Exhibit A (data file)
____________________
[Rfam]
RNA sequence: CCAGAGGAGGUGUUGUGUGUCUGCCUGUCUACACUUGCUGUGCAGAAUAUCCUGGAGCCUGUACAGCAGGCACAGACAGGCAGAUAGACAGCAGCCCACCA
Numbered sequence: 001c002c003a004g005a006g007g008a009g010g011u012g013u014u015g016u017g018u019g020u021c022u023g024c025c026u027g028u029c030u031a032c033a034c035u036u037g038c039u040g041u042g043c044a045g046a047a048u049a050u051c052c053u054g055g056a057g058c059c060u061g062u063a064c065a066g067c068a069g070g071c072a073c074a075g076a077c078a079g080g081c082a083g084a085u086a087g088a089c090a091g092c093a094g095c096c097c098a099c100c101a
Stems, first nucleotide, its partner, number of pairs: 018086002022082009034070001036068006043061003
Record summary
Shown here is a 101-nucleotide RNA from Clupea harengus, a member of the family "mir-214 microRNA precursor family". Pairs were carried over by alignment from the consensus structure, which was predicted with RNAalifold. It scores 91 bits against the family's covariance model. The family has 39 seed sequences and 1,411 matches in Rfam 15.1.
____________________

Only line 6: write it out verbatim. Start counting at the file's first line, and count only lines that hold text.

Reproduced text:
Shown here is a 101-nucleotide RNA from Clupea harengus, a member of the family "mir-214 microRNA precursor family". Pairs were carried over by alignment from the consensus structure, which was predicted with RNAalifold. It scores 91 bits against the family's covariance model. The family has 39 seed sequences and 1,411 matches in Rfam 15.1.